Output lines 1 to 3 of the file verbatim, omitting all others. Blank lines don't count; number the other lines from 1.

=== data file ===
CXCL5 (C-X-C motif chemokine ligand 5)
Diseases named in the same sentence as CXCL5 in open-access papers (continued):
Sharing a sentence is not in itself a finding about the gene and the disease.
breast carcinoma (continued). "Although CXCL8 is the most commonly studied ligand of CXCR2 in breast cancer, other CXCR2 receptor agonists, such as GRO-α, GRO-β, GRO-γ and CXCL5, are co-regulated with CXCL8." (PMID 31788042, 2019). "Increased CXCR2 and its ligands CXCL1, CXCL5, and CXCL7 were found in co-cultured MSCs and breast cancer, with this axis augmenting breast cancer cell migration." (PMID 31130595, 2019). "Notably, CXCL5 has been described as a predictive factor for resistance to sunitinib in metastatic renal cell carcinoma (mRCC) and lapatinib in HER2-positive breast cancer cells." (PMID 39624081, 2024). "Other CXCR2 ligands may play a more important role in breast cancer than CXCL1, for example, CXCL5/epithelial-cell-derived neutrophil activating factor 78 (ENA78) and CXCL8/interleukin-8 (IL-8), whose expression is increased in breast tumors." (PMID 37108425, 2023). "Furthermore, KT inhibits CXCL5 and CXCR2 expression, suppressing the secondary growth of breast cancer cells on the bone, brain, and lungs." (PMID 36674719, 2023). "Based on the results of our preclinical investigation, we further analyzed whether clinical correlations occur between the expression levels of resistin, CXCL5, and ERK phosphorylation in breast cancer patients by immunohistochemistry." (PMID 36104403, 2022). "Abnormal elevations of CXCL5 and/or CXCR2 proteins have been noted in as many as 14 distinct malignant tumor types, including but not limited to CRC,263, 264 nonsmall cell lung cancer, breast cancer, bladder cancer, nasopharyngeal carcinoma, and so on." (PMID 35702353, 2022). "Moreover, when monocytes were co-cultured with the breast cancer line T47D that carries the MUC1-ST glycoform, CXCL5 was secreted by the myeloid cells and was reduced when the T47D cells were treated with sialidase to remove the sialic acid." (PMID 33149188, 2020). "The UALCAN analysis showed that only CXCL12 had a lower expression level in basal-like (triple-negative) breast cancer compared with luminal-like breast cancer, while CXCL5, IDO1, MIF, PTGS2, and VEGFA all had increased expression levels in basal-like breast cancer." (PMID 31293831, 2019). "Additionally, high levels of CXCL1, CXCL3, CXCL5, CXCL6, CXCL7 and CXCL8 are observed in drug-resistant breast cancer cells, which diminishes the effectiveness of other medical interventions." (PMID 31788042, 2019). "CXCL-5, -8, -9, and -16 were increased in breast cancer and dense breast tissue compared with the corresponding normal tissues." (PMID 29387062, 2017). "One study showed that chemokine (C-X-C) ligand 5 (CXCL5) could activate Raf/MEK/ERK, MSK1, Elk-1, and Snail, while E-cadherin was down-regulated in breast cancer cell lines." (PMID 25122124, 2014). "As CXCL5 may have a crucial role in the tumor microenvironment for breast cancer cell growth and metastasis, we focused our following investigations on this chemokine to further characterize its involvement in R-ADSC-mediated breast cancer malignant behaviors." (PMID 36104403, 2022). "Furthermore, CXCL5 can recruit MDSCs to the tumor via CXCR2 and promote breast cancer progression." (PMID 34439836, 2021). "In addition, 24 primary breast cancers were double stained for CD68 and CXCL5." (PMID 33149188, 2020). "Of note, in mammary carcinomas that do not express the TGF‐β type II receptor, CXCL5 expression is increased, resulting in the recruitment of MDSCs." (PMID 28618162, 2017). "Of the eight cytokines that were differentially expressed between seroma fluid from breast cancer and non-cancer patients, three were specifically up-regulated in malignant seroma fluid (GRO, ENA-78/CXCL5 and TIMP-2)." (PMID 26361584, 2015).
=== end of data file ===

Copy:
CXCL5 (C-X-C motif chemokine ligand 5)
Diseases named in the same sentence as CXCL5 in open-access papers (continued):
Sharing a sentence is not in itself a finding about the gene and the disease.